Shoot at sight. Point blank. In different ways that's exactly what Ram Gopal Varma (RGV) and his characters do in "Department".
While his cop heroes Sanjay Dutt, Rana Daggubati and their hazily sketched compatriots (one of whom looks like Deepak Tijori) go on a cleansing rampage against socio-paths, RGV goes on his own trip, shooting characters at angles you've never seen them being shot. They don't always look fetching with their stained teeth and dirty nails showing up in embarrassing close-ups. So, who said life in cinema is about postcard pictures?
Welcome to RGV's world of muck and mayhem.
The one definite thing that must be said about RGV is that his exploration of the nexus between the law and the underworld is ceaselessly seeking new modes of storytelling.
"Department" is one breathless surge of aggression and violence. Shot with cameras that capture the actors at their quirkiest and most candid, the film is not for those who think cinema is all about style. RGV left his stylish days behind in "Rangeela" and "Company".
Repeatedly and mercilessly RGV dismantles all conventions of pretty storytelling and aims for the jugular. The camera angles are often much too casual to be considered 'cinematic'. But breaking rules is a given in RGV's cinema. He breaks them in "Department" in a noisy rush of agitated images that go well with the edgy fidgety characters.
Not all the characters work. Vijay Raaz as a whiny dhoti-clad gangster and debutant Madhu Malini as a tartish sharp-shooter are a scream. The talented Abhimanyu Singh has a tough time trying to maintain an equilibrium between the two unintentionally comical evil doers. The dialogues these gangsters exchange try so hard to be real they end up being howlers. It's like eavesdropping on a conversation between two pathologists.
The camera, manned by no official Director Of Photography (and it shows), goes through the character's legs, into their nostrils, over their armpits
in this film about cops who do their own thing.
"Department" is a brutal film. There's no room here for emotions. Even when Sanjay Dutt playing a senior cop goes home his wife, played by Laxmi Manchu, speaking in a strangely loud tone, he talks to her in unsentimental tones. There's more feeling in the two cops, Sanjay and Rana's buddy-buddy talk, in the line of duty.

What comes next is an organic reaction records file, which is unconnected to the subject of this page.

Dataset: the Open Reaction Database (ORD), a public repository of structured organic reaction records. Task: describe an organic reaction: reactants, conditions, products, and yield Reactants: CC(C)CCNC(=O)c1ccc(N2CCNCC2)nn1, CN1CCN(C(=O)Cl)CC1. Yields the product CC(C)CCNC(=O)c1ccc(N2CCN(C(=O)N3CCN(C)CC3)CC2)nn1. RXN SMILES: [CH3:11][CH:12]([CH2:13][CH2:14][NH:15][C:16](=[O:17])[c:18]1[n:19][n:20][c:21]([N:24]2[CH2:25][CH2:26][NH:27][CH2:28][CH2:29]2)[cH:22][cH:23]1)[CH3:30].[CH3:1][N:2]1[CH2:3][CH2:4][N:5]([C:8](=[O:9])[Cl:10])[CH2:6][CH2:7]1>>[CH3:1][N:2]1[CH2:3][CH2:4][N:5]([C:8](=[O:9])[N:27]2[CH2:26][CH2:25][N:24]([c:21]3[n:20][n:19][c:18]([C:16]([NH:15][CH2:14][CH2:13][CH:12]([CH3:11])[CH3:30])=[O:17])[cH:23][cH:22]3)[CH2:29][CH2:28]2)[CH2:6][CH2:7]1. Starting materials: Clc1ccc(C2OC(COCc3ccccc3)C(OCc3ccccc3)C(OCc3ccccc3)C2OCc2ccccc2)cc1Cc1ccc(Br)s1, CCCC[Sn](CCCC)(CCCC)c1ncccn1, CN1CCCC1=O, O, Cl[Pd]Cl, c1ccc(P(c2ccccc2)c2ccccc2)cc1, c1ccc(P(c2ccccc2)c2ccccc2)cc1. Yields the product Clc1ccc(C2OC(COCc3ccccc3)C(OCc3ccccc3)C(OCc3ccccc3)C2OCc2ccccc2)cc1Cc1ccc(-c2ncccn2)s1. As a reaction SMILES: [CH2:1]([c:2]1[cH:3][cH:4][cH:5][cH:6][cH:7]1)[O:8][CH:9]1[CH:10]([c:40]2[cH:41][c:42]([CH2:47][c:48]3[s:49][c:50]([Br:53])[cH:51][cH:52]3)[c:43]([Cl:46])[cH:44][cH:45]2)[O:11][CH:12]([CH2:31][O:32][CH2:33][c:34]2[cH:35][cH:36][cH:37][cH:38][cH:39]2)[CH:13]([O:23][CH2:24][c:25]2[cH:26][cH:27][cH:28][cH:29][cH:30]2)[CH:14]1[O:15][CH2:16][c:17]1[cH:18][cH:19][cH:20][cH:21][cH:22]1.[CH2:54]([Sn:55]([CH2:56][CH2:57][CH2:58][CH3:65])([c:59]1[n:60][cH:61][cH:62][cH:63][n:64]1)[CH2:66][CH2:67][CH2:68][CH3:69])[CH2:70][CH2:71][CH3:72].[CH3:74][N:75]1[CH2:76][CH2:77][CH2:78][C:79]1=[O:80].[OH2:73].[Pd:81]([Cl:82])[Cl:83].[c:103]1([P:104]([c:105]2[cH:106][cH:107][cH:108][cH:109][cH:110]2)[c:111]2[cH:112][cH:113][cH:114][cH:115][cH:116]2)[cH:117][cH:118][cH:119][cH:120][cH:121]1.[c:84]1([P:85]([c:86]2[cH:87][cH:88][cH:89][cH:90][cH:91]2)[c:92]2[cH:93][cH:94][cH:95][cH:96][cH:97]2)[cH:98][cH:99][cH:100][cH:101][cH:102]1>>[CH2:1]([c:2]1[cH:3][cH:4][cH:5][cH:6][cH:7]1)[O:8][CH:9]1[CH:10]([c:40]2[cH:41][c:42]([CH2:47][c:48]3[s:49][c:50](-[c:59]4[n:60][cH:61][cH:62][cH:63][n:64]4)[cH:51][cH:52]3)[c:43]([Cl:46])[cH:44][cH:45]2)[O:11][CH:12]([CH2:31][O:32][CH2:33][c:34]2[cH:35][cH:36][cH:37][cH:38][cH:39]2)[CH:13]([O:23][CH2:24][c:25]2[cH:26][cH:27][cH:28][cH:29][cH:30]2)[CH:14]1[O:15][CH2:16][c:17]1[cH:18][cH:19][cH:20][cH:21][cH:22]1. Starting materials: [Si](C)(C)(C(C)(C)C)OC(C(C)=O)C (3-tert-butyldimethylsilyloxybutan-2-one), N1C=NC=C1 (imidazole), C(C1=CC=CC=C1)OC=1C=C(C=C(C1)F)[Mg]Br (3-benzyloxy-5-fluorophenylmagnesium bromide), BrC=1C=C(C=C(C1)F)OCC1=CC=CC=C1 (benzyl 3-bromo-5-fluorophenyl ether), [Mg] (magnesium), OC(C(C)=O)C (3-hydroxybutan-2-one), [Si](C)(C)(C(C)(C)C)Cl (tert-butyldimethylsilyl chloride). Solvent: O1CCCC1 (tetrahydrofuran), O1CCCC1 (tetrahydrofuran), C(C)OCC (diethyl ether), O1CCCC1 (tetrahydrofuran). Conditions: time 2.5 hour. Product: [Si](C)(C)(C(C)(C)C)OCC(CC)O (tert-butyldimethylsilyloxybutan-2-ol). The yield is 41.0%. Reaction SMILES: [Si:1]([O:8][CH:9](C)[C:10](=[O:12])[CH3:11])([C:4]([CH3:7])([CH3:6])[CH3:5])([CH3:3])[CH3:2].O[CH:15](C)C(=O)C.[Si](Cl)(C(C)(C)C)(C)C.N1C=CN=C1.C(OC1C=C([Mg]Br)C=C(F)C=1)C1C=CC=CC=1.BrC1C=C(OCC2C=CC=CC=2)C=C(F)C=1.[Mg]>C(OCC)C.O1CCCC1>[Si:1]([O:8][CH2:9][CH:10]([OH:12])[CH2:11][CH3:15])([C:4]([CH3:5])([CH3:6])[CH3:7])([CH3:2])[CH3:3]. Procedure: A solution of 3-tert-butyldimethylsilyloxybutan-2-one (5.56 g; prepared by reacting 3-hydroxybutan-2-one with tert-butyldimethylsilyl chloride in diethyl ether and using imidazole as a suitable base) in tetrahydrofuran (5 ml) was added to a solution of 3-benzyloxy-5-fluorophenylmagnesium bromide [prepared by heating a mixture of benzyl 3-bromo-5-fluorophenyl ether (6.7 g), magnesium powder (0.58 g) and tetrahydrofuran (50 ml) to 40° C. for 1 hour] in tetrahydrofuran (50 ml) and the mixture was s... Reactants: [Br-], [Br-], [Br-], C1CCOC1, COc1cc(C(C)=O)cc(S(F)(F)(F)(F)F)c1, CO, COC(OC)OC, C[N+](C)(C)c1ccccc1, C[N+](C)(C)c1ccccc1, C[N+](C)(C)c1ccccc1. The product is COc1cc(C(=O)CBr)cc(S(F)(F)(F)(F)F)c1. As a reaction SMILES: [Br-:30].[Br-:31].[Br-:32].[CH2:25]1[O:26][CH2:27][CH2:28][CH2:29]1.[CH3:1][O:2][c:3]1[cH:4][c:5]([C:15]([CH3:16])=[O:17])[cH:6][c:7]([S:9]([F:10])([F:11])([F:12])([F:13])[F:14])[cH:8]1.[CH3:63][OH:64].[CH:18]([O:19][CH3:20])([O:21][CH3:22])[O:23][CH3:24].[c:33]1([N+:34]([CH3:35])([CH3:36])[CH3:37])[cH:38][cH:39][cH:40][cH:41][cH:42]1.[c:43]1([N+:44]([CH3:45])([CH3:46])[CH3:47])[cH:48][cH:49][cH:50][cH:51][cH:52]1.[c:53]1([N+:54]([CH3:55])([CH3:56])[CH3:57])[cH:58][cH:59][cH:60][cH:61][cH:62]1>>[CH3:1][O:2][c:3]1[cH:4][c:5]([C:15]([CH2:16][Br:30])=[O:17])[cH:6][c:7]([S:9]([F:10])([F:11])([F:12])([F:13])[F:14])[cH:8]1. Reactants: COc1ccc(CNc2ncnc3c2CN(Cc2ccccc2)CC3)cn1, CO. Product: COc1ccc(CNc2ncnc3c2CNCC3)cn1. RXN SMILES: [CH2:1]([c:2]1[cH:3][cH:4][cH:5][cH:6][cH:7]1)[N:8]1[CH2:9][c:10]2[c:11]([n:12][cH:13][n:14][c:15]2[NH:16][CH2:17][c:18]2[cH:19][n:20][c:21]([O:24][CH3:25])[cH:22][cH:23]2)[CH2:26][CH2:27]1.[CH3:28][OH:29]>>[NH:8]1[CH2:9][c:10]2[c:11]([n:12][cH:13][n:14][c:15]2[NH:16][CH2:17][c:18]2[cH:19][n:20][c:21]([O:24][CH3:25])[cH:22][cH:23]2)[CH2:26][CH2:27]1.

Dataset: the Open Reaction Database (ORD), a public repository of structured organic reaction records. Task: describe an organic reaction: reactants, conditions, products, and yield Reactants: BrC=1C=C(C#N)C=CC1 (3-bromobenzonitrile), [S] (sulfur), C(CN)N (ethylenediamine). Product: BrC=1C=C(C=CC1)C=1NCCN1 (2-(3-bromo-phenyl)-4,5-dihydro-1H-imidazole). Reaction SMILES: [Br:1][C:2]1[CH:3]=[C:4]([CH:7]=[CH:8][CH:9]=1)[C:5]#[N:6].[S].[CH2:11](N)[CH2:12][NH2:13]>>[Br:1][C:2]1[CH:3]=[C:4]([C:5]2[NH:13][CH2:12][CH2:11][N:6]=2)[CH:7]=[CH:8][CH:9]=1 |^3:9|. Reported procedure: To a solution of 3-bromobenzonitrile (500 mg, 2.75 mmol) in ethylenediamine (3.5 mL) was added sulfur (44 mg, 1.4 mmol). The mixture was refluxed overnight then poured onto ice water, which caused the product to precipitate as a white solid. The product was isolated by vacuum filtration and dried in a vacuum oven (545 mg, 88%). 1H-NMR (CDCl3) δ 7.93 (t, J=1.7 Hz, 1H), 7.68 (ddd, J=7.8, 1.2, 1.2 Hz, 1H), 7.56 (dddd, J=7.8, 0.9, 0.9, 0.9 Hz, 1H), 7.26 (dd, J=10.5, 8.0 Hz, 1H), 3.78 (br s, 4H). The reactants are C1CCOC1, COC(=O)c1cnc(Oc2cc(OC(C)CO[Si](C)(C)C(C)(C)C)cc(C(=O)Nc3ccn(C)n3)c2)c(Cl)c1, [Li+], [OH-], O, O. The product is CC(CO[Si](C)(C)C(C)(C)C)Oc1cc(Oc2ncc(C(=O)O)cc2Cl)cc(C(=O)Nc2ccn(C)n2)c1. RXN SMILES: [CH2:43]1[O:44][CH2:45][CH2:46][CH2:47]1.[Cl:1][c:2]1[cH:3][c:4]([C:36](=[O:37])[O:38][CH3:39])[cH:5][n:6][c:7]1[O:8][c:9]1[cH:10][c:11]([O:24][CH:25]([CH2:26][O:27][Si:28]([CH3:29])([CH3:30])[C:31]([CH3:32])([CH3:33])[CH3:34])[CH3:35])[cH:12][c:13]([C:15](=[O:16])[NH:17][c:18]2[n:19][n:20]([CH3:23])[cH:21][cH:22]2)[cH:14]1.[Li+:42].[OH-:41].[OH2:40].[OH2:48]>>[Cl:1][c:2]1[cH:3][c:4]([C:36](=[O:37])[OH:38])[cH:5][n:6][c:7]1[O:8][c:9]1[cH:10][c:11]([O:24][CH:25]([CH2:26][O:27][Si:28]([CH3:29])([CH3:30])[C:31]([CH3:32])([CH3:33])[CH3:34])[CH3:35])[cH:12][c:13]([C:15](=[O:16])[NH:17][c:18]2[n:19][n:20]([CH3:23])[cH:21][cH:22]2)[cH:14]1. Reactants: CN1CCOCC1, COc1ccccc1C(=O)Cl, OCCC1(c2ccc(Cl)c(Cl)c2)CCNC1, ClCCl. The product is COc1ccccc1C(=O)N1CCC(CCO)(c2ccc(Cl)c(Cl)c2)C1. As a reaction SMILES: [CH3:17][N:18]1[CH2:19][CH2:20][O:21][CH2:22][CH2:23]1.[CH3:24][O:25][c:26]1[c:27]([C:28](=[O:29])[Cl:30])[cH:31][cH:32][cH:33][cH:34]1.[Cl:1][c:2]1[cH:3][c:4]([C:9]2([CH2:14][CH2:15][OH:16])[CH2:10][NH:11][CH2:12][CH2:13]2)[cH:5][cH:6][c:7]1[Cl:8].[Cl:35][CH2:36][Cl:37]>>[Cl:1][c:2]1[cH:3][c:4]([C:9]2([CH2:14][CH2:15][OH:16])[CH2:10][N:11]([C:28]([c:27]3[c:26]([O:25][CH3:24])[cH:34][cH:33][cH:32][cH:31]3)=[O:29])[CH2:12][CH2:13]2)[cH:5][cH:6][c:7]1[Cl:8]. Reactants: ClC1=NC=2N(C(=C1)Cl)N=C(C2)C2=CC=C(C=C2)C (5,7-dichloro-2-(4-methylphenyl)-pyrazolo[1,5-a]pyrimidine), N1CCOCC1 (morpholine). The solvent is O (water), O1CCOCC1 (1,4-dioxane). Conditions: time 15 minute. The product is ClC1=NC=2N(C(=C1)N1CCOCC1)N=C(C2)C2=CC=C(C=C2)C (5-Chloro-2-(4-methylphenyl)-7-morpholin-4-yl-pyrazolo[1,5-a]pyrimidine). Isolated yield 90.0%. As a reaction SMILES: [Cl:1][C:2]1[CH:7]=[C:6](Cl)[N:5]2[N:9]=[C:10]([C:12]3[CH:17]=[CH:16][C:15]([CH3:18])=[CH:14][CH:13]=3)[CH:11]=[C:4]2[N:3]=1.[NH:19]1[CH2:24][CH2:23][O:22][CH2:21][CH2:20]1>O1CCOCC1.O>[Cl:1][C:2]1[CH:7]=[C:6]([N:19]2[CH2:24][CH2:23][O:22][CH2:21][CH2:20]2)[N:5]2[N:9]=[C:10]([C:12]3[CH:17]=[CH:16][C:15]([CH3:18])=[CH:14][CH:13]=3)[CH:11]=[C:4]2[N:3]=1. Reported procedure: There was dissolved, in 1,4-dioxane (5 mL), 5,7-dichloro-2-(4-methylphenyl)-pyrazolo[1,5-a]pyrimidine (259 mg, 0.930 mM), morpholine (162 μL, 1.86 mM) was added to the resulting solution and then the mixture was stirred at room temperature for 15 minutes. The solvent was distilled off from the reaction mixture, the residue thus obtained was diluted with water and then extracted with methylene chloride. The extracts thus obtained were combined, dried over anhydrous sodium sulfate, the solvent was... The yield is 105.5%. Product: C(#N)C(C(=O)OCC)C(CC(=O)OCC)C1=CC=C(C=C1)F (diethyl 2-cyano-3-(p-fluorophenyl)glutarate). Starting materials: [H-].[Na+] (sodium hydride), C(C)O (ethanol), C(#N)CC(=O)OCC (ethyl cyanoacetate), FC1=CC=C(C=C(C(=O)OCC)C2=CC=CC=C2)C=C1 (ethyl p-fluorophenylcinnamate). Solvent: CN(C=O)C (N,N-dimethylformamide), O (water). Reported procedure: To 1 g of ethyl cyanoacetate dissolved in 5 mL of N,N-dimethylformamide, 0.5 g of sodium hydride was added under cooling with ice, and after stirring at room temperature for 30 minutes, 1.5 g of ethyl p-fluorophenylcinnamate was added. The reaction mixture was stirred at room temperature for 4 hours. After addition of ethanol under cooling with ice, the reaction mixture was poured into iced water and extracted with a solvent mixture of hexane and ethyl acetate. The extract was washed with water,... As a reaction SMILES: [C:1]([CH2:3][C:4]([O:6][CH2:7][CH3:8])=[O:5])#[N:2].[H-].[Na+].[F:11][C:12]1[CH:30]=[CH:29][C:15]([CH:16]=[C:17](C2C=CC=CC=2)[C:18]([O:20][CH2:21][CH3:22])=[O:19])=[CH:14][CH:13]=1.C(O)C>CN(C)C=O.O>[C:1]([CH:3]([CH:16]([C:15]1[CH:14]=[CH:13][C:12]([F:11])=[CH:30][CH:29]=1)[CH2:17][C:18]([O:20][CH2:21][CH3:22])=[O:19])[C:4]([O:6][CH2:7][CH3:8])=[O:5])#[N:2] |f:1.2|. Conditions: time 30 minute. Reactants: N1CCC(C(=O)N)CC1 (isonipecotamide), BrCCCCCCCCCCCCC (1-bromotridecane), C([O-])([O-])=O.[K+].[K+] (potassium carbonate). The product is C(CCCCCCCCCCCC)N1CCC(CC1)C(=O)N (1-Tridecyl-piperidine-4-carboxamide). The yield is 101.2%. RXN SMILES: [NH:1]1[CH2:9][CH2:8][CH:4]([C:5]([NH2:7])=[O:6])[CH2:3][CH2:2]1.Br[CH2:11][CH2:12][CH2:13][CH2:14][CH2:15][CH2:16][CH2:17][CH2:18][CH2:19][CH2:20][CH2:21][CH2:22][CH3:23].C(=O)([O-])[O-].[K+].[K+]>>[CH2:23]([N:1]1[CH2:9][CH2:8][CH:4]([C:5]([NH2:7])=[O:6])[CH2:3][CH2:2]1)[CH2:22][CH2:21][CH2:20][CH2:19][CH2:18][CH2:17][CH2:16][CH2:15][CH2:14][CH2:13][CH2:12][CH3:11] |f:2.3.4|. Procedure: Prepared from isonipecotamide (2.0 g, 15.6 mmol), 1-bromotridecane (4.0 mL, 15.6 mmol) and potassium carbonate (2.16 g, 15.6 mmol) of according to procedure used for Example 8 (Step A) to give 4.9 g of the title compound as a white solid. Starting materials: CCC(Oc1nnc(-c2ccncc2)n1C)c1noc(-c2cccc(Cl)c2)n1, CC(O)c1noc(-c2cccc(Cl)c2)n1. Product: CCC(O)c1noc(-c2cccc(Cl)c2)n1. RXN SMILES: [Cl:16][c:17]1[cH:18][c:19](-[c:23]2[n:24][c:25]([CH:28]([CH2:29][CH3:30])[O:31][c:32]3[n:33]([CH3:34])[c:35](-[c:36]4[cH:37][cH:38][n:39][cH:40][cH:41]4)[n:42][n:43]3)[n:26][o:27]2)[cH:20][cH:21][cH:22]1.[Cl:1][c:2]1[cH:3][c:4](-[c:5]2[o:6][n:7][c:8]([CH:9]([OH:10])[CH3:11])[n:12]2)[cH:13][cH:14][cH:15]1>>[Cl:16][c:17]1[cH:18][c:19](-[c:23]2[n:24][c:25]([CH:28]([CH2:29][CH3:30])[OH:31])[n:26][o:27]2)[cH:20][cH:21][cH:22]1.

There's a long history in cinema of cops striking a rapport on the beat. Sanjay and Rana are no Danny Glover and Mel Gibson. But then this is no "Lethal Weapon".
The action here is a strange mix of street aggression and stylized stunts. While scenes of Rana chasing goons through claustrophobic crowded areas of Mumbai are vintage Varma, the climactic fist-to-fist between Rana and Sanjay proves a battle of unequal titans. One of the two actors being just too agile for the other.
What grabs your attention in this oft-told tale of the cops resorting to extra-constitutional means to 'cleanse' the city is the frenetic pacing. The characters are constantly on the move.
Even Amitabh Bachchan, while taking sardonic jibes at a 'system' that is corroded, is seen restlessly circling Sanjay or Rana, depending on which of the two the wily wizened politicians is provoked into action.
Not surprisingly Amitabh's netagiri provides the liveliest interludes in the proceedings. He seems to behaving the most fun even when saddled with dialogues that must have sounded far funnier on paper than they do in their delivery. Among the rest of the cast, Rana with his restrained ruggedness stands tall.
What "Department" delivers is yet another RGV product that takes Hindi cinema's crime genre away from conventional storytelling. There are no punctuations except exclamation marks, no speed-breakers except songs, which are terribly screechy and grating with Nathalia Kaur's item number hitting rock-bottom, and no way out for these restless law-enforcers than to take the law in their own hands.
The world of "Department" is anarchic, destructive and apocalyptic. The narrative format imposed on the world of gangsterism is freewheeling almost chaotic. Violence and death are written into the DNA of the characters.
"Department" tells a virile story with no patience for sappy humbug. It's not meant for those who think lovers laughing their way into death, as they did in "Ishaqzaade", are the last words in ruinous relationships. In "Department", the characters share a far more intimate bonding with their guns than with their friends